Australian Open Day 9: Our Preview and Predictions! - UBITENNIS
Connect with us


Australian Open Day 9: Our Preview and Predictions!

Can Maria Sharapova finally beat Serena Williams for the first time since 2004? Roger Federer and Novak Djokovic are expected to face tough competition and win if they want to set up a clash in the semi-finals. Our preview and predictions for day 9 at the 2016 Australian Open.

Ivan Pasquariello



In bold the player we believe will be the favourite to win their quarter-final match


Rod Laver Arena


Agnieszka Radwanska (POL)[4] vs. Carla Suarez Navarro (ESP)[10]

Carla has managed to find her best tennis as the tournament progressed, finally showing what she can achieve also on hard courts. It was since Rome 2015 that the Spaniard hasn’t looked convincing enough on court and surely a lot changed when she beat in-form Gavrilova in the 4th round in three sets. Radwanska looked flawless before she almost surrendered to German Friedsam in the last 16. Aga was lucky enough that the German got injured with cramps in time to let the Pole back in the third set and into the match. Surviving the scare has however turned on the alert light for Radwanska, who is yet to lose a match this year (9-0 so far) and who knows she will need to bring her A-game to beat the Spaniard.

Radwanska leads the head-2-head by 3-2, but has lost the last match played against Suarez Navarro in Miami last year by 5-7 6-0 6-4. Considering the new self awareness Aga has claimed for her since winning the WTA Finals last year, I believe the Polish player will have the confidence she needs to win the match in three sets. Agniezka should manage to reach the semis in Melbourne for a second time after 2014.

Serena Williams (USA)[1] vs. Maria Sharapova (RUS)[5]  

Episode 21 in the rivalry, with Serena leading the Head-2-Head by 18-2. What if it was time for Maria to take revenge over Serena? Life teaches that things happen when we expect them the least, and that could clearly be Sharapova’s case. After losing an appalling total of 17 consecutive times to the American, having beaten Serena last time in 2004 (when Djokovic had zero ATP titles, the loud mouths like to remind), not many would expect Maria to beat the World No.1 in Melbourne at this point. Not to mention that Maria entered the tournament thinking she could exit soon, being followed by a leg injury that took her out of the last part of 2015 – with the exception of the WTA Finals – and also has forced her to start the season right in Melbourne instead of defending her title in Brisbane. Clearly the Russian can’t be considered the favourite here.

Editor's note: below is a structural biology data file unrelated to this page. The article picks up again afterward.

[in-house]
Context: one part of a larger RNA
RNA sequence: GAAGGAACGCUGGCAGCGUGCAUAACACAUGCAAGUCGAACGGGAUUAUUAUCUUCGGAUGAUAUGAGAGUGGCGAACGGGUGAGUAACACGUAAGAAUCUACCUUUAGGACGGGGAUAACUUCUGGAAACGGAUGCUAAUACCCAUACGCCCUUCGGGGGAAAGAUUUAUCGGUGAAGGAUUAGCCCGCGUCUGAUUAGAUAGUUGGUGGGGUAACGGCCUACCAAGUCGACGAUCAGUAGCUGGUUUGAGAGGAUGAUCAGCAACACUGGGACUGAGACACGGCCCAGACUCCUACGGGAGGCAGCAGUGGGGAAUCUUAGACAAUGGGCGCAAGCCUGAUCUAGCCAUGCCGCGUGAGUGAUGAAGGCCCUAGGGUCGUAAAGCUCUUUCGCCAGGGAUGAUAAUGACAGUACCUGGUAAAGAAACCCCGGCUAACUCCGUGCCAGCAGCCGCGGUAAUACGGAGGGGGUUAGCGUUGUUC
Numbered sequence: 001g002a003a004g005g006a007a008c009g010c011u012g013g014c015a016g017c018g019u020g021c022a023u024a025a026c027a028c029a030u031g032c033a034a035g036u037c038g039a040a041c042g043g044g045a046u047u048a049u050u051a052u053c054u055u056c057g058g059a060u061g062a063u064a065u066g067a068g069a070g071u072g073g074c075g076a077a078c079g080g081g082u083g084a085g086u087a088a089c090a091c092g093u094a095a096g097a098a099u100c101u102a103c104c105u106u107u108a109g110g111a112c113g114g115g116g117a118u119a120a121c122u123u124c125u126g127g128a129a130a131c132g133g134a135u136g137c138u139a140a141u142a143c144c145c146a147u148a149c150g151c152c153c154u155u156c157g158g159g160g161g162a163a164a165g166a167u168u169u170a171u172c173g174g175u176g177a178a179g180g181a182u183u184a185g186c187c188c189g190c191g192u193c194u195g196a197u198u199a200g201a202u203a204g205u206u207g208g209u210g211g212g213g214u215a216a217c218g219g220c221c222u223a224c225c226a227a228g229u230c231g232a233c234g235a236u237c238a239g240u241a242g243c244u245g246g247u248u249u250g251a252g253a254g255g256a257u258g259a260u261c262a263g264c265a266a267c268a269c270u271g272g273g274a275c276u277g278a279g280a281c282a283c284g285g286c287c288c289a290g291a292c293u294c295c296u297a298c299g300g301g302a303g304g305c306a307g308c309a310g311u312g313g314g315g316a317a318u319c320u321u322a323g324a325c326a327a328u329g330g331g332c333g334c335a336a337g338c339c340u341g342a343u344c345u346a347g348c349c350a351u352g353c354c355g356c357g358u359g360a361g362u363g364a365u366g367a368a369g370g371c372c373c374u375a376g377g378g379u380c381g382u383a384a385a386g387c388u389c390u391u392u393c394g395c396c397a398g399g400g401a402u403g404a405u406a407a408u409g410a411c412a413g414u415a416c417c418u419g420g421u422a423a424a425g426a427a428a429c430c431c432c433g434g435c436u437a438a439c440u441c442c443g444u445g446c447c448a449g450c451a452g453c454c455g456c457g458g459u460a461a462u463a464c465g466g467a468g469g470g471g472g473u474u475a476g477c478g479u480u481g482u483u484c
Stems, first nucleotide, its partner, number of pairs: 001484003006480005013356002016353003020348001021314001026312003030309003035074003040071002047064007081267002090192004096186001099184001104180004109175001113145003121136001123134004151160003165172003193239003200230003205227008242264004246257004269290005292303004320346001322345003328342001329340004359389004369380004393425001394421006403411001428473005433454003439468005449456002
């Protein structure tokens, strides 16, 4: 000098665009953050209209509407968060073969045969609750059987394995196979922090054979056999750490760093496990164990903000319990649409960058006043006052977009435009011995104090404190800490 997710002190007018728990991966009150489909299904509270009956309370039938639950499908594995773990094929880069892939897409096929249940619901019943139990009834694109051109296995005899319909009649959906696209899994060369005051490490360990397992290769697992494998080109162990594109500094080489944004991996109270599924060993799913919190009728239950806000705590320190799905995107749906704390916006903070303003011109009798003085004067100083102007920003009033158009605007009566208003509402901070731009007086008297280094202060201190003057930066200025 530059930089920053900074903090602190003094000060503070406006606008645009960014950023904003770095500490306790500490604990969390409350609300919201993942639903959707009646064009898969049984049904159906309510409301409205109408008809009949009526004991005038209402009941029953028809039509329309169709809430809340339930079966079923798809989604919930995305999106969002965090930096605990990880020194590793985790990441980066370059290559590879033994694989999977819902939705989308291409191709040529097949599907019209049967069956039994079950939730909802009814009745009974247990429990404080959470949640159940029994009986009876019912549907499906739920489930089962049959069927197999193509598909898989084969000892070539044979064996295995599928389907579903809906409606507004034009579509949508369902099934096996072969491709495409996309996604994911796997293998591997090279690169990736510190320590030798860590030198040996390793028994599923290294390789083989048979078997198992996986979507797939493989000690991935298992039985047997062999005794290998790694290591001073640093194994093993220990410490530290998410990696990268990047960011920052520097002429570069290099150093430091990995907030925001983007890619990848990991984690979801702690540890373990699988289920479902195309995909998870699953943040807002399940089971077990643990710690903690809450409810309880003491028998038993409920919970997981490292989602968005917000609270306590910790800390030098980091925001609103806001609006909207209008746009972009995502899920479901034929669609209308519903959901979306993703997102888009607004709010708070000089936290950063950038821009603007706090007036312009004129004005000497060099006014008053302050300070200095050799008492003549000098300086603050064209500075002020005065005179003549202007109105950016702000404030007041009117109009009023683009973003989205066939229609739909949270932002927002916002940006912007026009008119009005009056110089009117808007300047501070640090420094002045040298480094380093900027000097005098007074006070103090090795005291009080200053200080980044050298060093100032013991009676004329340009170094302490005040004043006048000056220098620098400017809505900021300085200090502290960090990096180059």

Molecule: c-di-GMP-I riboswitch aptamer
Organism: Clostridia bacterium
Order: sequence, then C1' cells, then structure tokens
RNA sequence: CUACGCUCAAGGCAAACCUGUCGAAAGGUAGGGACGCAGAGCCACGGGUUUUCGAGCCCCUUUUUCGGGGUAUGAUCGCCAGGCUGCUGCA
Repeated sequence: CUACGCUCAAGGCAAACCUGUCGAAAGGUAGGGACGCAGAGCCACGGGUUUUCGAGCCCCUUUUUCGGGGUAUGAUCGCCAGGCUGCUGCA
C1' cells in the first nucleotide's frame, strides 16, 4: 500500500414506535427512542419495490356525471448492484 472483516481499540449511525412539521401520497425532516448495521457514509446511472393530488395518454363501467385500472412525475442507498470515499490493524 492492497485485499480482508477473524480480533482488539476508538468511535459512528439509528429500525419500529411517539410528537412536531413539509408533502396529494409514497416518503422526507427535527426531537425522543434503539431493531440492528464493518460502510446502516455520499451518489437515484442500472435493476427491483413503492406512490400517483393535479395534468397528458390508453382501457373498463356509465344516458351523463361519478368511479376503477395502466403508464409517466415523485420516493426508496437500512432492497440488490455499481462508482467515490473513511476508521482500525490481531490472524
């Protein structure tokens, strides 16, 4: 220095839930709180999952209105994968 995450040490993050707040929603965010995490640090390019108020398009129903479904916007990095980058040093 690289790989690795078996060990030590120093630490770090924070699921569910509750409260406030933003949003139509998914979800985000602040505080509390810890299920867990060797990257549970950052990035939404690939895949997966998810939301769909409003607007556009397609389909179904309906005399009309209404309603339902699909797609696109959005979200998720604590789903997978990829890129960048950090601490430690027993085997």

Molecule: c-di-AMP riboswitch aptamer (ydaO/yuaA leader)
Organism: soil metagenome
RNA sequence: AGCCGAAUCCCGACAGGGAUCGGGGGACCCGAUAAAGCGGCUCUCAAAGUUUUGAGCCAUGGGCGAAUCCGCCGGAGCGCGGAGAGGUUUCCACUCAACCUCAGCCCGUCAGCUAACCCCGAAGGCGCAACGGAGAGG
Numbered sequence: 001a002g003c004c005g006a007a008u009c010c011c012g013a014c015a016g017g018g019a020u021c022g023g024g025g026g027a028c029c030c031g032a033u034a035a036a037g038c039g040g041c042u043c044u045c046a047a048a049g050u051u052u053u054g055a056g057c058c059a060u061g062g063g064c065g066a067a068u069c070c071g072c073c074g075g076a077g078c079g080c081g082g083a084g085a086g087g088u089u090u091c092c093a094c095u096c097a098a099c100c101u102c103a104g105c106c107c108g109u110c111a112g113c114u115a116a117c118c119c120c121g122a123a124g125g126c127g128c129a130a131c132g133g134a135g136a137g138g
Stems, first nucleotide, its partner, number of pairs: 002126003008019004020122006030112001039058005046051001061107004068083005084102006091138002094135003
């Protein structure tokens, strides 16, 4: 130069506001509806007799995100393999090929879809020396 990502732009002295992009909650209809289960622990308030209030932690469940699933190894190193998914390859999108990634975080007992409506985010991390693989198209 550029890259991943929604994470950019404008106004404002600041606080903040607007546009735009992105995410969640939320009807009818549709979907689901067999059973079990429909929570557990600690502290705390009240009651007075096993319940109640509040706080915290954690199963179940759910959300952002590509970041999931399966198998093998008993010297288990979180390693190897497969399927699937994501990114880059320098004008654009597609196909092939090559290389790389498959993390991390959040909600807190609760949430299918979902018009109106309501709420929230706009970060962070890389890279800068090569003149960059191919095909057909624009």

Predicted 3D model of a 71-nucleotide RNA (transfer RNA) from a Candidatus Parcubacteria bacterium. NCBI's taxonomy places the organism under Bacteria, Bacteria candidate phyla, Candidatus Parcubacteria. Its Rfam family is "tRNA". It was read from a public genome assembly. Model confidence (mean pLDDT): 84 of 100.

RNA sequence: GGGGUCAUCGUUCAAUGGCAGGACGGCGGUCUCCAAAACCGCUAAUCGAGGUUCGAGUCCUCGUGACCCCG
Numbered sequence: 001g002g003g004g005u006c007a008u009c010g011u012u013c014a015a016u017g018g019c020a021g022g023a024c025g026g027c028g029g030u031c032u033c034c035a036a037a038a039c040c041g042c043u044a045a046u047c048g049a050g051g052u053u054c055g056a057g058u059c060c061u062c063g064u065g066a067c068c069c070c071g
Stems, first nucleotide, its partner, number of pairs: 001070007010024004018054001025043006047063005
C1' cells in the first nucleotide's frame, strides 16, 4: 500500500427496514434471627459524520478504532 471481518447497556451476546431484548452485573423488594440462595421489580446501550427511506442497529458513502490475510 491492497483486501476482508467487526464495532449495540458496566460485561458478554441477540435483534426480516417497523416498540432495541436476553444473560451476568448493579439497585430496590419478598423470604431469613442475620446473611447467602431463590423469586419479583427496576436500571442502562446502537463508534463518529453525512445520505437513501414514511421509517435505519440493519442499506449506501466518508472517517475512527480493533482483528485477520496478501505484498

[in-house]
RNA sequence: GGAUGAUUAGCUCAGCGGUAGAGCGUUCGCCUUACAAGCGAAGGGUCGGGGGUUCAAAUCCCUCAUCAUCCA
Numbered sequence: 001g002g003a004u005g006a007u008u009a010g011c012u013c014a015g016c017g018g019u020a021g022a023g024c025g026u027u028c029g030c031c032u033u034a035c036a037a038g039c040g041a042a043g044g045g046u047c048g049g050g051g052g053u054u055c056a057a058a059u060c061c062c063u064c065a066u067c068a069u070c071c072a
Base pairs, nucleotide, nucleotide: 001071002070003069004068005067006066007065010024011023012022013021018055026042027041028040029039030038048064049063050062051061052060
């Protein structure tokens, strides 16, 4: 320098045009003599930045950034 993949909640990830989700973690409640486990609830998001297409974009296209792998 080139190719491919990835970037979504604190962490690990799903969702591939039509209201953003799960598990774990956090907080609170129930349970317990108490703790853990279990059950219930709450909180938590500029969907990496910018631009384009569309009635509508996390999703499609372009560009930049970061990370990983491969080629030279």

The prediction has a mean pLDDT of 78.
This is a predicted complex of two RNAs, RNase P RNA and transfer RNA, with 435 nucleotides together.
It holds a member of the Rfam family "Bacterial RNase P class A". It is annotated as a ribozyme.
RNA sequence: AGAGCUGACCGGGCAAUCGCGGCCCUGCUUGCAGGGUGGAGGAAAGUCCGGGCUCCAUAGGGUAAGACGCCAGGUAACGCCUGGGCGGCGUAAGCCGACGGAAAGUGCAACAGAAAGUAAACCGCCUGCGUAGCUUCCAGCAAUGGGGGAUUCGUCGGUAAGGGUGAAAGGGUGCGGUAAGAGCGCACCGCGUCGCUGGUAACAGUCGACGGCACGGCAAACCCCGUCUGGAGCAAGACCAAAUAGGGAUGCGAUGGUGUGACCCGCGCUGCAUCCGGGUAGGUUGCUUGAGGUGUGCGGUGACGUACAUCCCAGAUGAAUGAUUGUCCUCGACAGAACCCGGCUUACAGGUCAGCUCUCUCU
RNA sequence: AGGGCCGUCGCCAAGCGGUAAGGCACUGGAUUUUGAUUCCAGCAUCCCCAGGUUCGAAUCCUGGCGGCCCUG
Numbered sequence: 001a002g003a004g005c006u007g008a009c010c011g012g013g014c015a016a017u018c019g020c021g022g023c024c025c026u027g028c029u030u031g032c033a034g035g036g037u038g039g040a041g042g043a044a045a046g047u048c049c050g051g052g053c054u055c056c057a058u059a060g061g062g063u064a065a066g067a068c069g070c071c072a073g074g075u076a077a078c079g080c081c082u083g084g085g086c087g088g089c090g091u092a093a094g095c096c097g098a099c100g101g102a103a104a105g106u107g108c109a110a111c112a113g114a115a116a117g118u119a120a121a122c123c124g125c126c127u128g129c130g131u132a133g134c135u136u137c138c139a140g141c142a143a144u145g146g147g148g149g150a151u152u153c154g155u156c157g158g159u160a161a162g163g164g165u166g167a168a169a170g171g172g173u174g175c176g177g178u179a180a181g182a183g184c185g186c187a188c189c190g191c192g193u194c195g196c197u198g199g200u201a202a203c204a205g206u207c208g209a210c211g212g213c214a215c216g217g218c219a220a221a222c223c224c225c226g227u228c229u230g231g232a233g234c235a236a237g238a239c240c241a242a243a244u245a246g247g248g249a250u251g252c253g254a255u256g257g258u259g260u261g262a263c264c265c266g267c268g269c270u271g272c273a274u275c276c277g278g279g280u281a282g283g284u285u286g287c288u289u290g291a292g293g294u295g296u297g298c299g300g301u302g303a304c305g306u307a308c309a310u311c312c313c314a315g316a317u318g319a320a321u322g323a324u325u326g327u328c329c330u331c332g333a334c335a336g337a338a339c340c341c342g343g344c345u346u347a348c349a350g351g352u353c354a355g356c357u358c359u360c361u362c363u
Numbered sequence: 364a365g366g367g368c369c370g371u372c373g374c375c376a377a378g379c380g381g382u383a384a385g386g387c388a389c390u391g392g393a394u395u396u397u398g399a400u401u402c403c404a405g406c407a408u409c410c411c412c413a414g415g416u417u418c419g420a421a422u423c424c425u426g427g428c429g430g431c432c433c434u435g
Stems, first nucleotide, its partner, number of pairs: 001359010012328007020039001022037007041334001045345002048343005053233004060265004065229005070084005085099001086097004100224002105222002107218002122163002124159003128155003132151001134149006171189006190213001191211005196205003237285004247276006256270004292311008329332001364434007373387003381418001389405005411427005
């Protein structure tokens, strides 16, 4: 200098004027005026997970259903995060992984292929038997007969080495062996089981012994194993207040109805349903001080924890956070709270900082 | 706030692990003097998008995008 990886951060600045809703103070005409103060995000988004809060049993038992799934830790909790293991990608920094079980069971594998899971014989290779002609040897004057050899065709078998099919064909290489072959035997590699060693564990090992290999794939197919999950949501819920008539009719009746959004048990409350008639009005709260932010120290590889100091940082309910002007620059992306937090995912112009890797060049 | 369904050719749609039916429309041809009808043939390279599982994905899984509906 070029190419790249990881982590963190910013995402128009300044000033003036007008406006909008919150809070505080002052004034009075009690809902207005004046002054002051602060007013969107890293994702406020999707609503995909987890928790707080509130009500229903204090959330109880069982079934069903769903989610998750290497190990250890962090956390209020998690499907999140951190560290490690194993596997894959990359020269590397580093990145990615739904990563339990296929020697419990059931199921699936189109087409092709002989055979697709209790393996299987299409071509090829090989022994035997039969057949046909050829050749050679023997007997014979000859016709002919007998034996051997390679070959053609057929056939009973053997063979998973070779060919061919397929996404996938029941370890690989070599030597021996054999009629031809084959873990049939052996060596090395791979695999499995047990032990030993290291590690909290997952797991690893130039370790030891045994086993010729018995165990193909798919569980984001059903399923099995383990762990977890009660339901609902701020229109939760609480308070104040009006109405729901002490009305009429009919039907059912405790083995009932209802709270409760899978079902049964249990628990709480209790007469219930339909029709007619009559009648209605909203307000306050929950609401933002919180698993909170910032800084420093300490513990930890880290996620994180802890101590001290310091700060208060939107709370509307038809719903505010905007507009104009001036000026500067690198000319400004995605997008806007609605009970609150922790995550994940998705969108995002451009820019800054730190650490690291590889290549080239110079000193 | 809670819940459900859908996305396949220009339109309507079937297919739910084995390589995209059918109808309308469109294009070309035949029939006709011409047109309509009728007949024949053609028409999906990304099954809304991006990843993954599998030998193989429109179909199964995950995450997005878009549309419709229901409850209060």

On the other hand, Serena hasn’t looked her best either, unable to step on court again after finishing 2015 three sets shy of a historical calendar Grand Slam in New York. Serena needed the last months of last year to grieve and to regain her physical health, saying that she played most of last season injured. The American was a question mark before the start of the tournament, but hasn’t lost a set en route to the quarters.

What makes me believe Maria can win are two factors: the Russian’s serve and her road to the quarters. Beating Bencic in the 4th round, Maria fired an impressive total of 21 aces. It has been a while since we have last seen Sharapova firing so many aces in a match, being dominant with her serve. Due to a shoulder injury, Maria’s serve had become the weakest part in her game, betraying her with double faults on topic moments. Now, the Russian has fully recovered her serve and has a major weapon back in her game. Compared to Serena, Maria faced a tougher competition to reach the last 8, having to beat Belinda Bencic in the 4th round, but also being tested early on, losing a set to Lauren Davis in the third round. The way Sharapova dug deep to perform her best in both occasions shows she is playing free of pressure and is finding her best feeling with the ball.

Obviously Serena on a good day could still easily roll over Sharapova, but for once I risk it and take the Russian as winner in three sets.

Roger Federer (SUI)[3] vs. Tomas Berdych (CZE)[6]